Great Photographs No. 2
The Endurance, crushed by ice – Frank Hurley
Great photographers keep shooting no matter what …
The tangle of ropes and spars in this photograph was once the Endurance, the ship which Sir Ernest Shackleton and his crew of 27 used on the ‘Imperial Trans-Antarctic Expedition’ of 1914. The object of their voyage was to land in Antarctica and cross the continent via the South Pole. Australian Frank Hurley was the photographer.
The expedition never made it. They never even landed. Before they could get ashore, the ship became trapped in the ice, was crushed and sank.
This photograph was taken shortly before she went down. The men had already abandoned ship and set up camp nearby. It was 1915. There were no aeroplanes, helicopters or naval vessels to save them. They were alone in a desolate, frozen wilderness, and they had no idea if they would get out alive.
But Frank Hurley kept taking photographs. And, despite their desperate situation, he took the time and trouble to compose his images. Look how the line of dogs is placed. They lead the viewer’s eye into the image and give depth to the foreground. They also give a sense of scale. Without the dogs (I’ve quickly Photoshopped them out, to the right) the photograph loses much of it’s power and meaning, and becomes a bit of a jumble.
Despite his life-threatening situation, Frank Hurley still took the time to compose his photographs.
There is more.
When the ship had sunk, Shackleton ordered the crew to man-haul some of the lifeboats across the ice to the open sea, in an attempt to carry them to safety …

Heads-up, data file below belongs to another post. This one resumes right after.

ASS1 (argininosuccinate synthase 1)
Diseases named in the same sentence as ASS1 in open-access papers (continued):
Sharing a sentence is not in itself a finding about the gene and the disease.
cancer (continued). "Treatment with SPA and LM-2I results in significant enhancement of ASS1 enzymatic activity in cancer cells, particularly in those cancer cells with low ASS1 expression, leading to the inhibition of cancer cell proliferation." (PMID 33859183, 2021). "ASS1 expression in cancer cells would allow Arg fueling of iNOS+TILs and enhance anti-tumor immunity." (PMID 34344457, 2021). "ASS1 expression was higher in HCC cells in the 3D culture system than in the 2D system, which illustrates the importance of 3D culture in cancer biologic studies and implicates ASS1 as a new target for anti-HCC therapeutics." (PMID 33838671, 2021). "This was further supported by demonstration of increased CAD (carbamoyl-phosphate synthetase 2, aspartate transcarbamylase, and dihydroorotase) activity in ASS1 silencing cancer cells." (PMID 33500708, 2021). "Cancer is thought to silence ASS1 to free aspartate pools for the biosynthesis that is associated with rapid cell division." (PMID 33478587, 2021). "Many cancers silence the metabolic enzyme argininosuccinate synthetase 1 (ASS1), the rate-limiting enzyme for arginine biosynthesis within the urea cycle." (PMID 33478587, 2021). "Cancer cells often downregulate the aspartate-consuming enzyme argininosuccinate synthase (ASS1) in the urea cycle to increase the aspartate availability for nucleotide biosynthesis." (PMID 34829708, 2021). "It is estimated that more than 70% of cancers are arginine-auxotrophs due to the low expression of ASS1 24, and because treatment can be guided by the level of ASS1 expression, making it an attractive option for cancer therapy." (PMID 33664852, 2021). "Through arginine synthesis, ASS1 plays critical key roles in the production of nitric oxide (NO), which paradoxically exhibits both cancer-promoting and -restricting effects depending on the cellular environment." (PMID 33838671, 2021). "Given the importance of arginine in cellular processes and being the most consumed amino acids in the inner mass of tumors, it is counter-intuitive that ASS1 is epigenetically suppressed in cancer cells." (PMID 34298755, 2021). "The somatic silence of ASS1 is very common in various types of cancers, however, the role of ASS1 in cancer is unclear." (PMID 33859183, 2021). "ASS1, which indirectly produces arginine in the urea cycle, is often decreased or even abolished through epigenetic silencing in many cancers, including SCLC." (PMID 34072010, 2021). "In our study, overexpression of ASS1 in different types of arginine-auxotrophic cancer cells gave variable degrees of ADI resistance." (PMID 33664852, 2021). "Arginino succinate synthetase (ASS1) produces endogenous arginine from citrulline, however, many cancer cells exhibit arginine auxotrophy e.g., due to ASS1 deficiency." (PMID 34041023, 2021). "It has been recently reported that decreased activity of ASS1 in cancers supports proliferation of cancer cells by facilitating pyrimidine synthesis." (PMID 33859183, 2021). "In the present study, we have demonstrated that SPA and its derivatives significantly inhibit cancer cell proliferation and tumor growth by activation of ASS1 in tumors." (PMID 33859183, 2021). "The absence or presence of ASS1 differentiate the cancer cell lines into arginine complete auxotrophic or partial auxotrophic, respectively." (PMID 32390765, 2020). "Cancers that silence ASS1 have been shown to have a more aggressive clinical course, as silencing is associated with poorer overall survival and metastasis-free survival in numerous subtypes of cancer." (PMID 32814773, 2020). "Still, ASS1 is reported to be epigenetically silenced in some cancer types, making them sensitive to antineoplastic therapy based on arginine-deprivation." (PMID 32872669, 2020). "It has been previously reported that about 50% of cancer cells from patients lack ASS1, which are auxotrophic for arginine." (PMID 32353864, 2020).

And Frank Hurley continued to take photographs of their desperate voyage. He was criticised for this by some members of the crew who felt that he should be hauling as well. His photographic gear also took up valuable space and weight (cameras and photographic plates were a whole lot more bulky in those days) – leading to more grumbles from the other men, who had a strict limit on the personal possessions they could take.
But Hurley was the photographer of the expedition. And he wasn’t going to give up on his job until the end.
And what was the end?
After a hugely difficult and dangerous voyage – which involved a sea passage of nearly 1,300km in an open boat, riding out a hurricane that sank a 500-ton streamer, and a journey on foot by three of the party over the uncharted mountains of South Georgia – Shackleton managed to rescue his crew. He got every one of them out alive. And the photographs that Hurley took were rescued too.
Hurley may have been criticised for taking photographs when he should have been hauling. He may have been criticised for taking up too much space with his equipment. But he was doing his job, which was equally difficult. And through his extraordinary images we now get some idea of the hardships those men endured, and their remarkable achievement.
Frank Hurley was one of the world’s great photographers.